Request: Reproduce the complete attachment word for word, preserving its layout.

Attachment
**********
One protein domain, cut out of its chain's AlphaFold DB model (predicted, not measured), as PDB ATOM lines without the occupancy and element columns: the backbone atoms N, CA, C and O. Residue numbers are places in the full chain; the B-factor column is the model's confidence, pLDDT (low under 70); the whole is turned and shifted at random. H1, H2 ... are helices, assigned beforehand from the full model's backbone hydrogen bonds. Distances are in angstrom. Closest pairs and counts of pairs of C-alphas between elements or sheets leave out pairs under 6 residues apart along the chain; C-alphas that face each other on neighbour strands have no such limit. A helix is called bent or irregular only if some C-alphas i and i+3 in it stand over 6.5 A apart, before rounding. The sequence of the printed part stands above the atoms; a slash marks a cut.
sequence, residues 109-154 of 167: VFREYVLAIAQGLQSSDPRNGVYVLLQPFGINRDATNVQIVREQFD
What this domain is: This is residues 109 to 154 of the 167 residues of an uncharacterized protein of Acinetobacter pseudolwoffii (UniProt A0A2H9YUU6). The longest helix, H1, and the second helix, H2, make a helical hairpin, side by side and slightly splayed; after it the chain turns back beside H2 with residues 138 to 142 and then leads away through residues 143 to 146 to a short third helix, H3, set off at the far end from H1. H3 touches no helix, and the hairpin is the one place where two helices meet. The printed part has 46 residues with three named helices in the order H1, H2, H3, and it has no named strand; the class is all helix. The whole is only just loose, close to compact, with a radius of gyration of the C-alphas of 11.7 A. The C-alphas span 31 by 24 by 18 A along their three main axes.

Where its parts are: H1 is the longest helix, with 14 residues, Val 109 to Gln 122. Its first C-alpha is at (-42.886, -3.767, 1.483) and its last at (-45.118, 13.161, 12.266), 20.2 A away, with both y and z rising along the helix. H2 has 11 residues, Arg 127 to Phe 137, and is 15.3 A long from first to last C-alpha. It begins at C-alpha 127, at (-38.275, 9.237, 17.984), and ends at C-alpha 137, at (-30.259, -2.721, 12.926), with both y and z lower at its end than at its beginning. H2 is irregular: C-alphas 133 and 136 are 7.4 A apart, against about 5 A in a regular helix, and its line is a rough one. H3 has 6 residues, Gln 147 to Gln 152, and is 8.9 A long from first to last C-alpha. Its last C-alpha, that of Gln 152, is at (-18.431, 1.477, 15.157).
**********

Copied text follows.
One protein domain, cut out of its chain's AlphaFold DB model (predicted, not measured), as PDB ATOM lines without the occupancy and element columns: the backbone atoms N, CA, C and O. Residue numbers are places in the full chain; the B-factor column is the model's confidence, pLDDT (low under 70); the whole is turned and shifted at random. H1, H2 ... are helices, assigned beforehand from the full model's backbone hydrogen bonds. Distances are in angstrom. Closest pairs and counts of pairs of C-alphas between elements or sheets leave out pairs under 6 residues apart along the chain; C-alphas that face each other on neighbour strands have no such limit. A helix is called bent or irregular only if some C-alphas i and i+3 in it stand over 6.5 A apart, before rounding. The sequence of the printed part stands above the atoms; a slash marks a cut.
sequence, residues 109-154 of 167: VFREYVLAIAQGLQSSDPRNGVYVLLQPFGINRDATNVQIVREQFD
What this domain is: This is residues 109 to 154 of the 167 residues of an uncharacterized protein of Acinetobacter pseudolwoffii (UniProt A0A2H9YUU6). The longest helix, H1, and the second helix, H2, make a helical hairpin, side by side and slightly splayed; after it the chain turns back beside H2 with residues 138 to 142 and then leads away through residues 143 to 146 to a short third helix, H3, set off at the far end from H1. H3 touches no helix, and the hairpin is the one place where two helices meet. The printed part has 46 residues with three named helices in the order H1, H2, H3, and it has no named strand; the class is all helix. The whole is only just loose, close to compact, with a radius of gyration of the C-alphas of 11.7 A. The C-alphas span 31 by 24 by 18 A along their three main axes.

Where its parts are: H1 is the longest helix, with 14 residues, Val 109 to Gln 122. Its first C-alpha is at (-42.886, -3.767, 1.483) and its last at (-45.118, 13.161, 12.266), 20.2 A away, with both y and z rising along the helix. H2 has 11 residues, Arg 127 to Phe 137, and is 15.3 A long from first to last C-alpha. It begins at C-alpha 127, at (-38.275, 9.237, 17.984), and ends at C-alpha 137, at (-30.259, -2.721, 12.926), with both y and z lower at its end than at its beginning. H2 is irregular: C-alphas 133 and 136 are 7.4 A apart, against about 5 A in a regular helix, and its line is a rough one. H3 has 6 residues, Gln 147 to Gln 152, and is 8.9 A long from first to last C-alpha. Its last C-alpha, that of Gln 152, is at (-18.431, 1.477, 15.157).